Outdoors isn’t typically the first thing you think of when the winter season comes to mind. With the extra vacation time and holiday stress driving some to the brink of insanity, it’s no surprise that many choose this time of year to venture outdoors.
What many forget is the winter cold is no joke. People that are planning to venture outdoors need to make sure they’re prepared. If you’re stumped on how to fully prepare for your winter trip, here are 8 tips to ensure you have a safe, fun and warmer experience.
8 Tips for a Great Winter Outdoors
Pack your car with a winter emergency kit
Car accidents due to harsh weather conditions is very common in the winter. In fact, an alarming number of accidents that happen in the winter are due to ill-prepared vehicles. Every year, more than 1,836 Americans lose their lives on snowy, icy or slushy roads over the winter. Luckily, there are things you can do to help drastically reduce the risk of a winter car accident.
Pack a winter emergency bag in your car that contains the following:
- A bag of rock salt, cat litter, or sand
- Sturdy ice scraper and snow brush
- Emergency flares or reflectors
- First aid kit
- Extra windshield wiper fluid
- Jumper cables
- Snow chains
- Flashlight & extra batteries
Check the weather conditions and reported hazards
Most national parks and campgrounds have weather condition updates posted on their site. You will definitely want to check these before venturing out. Especially over the winter, some national parks will have closures due to harsh weather conditions. Don’t be the fool that drives 8 hours to a national park just to turn right back around. Do your research to know what you’re getting yourself into.
Grab your Long Johns
Thermal garments are so underrated! These things are the best and keep you so warm. When choosing yours, make sure to get an insulating, thermal pair that fits close to your body. You can wear these under your clothes when you go hiking or to sleep.
Layer, layer, and then add some more layers
While you may be tempted to, don’t wait until you’re cold to start layering up. Make sure to always keep your core covered and warm. This can be with a vest, scarves, beanies, ear muffs and mittens.
Bring enough firewood
Nothing is worse than the thought of running out of firewood on the first day of your trip. Make sure to not skimp out on the amount of firewood you’re bringing. If you’re going to a windy area and want to make your life a bit easier, considering grabbing a bottle of lighter fluid on your way up. It’ll make starting your fire a breeze.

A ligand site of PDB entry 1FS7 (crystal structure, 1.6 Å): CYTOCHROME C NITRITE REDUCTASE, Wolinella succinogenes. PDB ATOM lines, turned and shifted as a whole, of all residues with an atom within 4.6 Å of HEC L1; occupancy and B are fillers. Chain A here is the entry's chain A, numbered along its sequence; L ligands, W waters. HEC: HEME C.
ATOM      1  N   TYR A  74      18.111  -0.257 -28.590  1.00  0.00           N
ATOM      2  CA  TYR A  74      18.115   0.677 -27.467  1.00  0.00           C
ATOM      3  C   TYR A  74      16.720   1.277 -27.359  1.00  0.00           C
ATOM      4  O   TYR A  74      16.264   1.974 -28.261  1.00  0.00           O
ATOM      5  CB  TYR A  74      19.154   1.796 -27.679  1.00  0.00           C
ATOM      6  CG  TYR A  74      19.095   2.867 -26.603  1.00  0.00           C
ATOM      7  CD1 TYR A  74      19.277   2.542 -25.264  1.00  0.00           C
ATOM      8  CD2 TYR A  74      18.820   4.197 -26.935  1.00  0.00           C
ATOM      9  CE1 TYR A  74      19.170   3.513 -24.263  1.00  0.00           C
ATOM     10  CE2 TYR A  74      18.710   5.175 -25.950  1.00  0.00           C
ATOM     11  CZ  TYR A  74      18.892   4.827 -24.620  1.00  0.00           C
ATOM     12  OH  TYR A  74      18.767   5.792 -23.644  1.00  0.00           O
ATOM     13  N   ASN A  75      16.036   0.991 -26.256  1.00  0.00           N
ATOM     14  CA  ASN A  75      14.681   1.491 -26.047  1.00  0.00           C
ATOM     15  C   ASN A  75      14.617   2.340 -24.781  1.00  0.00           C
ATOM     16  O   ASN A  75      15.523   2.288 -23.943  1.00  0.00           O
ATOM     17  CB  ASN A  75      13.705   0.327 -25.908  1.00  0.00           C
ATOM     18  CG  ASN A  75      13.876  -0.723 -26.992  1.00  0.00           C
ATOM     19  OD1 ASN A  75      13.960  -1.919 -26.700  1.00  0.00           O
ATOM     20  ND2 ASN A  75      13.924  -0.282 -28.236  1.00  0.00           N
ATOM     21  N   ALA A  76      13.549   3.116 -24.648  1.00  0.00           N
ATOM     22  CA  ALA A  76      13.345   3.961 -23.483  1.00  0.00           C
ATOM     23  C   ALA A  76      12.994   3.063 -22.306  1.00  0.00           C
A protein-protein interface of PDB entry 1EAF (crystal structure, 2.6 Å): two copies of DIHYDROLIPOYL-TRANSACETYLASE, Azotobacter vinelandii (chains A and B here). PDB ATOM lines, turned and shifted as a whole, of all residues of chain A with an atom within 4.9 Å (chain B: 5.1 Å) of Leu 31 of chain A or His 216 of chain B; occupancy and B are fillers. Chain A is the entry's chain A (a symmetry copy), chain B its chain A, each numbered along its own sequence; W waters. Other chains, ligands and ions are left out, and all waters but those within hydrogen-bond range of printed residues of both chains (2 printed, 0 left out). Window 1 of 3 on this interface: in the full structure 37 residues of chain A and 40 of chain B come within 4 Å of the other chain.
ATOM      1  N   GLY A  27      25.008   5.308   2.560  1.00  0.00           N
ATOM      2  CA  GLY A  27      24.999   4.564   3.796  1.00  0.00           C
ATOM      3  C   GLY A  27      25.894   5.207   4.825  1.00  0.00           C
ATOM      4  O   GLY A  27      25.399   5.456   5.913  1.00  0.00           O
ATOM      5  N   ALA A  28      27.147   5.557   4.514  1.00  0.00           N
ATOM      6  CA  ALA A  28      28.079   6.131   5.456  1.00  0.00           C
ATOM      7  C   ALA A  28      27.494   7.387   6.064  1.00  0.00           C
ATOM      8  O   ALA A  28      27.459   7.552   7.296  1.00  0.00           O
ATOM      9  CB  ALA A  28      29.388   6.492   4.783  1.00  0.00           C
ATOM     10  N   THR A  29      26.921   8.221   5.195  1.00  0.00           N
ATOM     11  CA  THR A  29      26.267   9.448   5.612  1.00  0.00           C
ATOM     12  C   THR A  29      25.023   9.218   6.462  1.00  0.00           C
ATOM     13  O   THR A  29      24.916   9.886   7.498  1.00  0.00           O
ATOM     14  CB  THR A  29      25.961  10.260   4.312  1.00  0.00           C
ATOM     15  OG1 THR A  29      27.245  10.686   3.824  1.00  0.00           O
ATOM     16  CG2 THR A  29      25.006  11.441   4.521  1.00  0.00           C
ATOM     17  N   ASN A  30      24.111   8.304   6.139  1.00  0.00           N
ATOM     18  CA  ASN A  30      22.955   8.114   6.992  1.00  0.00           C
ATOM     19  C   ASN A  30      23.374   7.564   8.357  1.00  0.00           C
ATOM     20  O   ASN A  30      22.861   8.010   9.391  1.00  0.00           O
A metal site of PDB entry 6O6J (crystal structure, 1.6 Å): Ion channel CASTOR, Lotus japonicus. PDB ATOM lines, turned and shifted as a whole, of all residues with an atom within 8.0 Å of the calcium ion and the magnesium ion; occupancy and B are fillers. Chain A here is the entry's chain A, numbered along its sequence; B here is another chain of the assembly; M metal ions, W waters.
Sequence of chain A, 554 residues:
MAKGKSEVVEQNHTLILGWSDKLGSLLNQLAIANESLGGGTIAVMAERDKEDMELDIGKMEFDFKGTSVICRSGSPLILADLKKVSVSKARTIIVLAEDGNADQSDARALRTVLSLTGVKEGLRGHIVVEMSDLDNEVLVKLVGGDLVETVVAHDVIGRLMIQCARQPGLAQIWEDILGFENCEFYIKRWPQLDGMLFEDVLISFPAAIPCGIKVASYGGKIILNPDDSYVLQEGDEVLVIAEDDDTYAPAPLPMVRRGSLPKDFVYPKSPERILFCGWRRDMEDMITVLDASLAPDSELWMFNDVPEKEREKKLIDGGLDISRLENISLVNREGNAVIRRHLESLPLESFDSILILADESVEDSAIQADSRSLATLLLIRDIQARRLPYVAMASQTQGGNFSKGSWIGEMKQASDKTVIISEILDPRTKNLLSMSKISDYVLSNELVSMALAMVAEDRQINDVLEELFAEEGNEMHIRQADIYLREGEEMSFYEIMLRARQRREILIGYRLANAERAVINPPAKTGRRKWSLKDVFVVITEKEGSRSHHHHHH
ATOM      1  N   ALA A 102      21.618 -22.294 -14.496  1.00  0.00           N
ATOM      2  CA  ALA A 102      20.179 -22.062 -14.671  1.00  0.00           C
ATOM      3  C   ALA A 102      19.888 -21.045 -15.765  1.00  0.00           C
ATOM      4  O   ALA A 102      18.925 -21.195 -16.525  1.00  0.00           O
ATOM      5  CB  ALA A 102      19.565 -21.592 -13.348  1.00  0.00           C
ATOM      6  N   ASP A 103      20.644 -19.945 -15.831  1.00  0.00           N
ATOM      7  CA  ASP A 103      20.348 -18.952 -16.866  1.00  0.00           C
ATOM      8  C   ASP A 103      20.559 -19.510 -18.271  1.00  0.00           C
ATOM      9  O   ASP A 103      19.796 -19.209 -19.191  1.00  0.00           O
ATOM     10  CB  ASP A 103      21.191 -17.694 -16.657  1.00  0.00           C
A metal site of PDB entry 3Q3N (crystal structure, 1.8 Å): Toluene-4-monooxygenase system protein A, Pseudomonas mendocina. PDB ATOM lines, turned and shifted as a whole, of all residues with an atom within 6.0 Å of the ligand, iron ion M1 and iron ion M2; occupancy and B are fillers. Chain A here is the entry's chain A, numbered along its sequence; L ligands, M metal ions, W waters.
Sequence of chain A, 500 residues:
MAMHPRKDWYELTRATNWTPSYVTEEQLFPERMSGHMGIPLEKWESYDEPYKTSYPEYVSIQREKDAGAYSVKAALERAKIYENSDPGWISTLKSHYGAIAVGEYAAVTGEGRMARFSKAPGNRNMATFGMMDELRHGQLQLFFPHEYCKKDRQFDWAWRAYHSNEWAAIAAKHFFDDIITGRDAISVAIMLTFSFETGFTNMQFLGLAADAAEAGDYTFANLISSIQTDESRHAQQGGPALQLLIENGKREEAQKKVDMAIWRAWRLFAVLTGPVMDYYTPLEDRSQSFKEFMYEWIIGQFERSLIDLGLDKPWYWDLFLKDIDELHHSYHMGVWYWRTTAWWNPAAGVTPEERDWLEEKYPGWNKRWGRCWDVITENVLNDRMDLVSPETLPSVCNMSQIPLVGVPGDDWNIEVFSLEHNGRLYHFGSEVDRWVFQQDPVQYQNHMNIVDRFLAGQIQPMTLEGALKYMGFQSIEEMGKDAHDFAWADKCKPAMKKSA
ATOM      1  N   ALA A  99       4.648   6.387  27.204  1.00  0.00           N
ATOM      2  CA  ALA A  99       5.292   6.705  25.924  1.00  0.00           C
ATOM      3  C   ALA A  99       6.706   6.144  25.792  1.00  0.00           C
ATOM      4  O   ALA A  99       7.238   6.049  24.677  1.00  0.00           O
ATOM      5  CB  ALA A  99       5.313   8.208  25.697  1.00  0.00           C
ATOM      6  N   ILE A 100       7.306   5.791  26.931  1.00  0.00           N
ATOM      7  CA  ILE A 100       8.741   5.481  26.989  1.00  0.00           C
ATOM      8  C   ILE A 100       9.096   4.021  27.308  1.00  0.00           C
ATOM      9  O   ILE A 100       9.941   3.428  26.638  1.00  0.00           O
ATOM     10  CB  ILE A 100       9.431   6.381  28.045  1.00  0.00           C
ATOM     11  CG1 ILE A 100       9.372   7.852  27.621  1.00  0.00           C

Prepare for the night cold
Depending on where you go, nighttime cold can get pretty excruciating. If you’re car camping, consider bringing a comforter or some kind of down blanket that retains heat well. Down-sleeping bags are also great for tent camping. If you’re tent camping, you may want to think about bringing both.
Invest in a good sleeping bag
Particularly for nature-newbies, you really don’t know how valuable a good sleeping bag is until you’re regretting your decision in freezing temperatures. Cheap sleeping bags are usually a sign that it probably won’t retain heat very well. When shopping around, look for bags made out of down material as they’ll do a better job of insolation while you sleep. Many excursion stores will have the temperatures each bag can handle listed on display. Don’t assume you can “tough it out” with a sleeping bag that lists a higher temperature than where you’re going..
Take an insulated, “closed-cell” sleeping pad
This can be a lifesaver for people tent camping in the cold. The separation between the ground by a thermal pad really can make the world of a difference. Some can run a little pricey, but you can usually get a good quality one at an affordable price at outdoor stores like REI.
No matter what you decide, your safety should be of the utmost importance. Make sure you aren’t putting yourself in a dangerous situation by heading to a cold destination unprepared.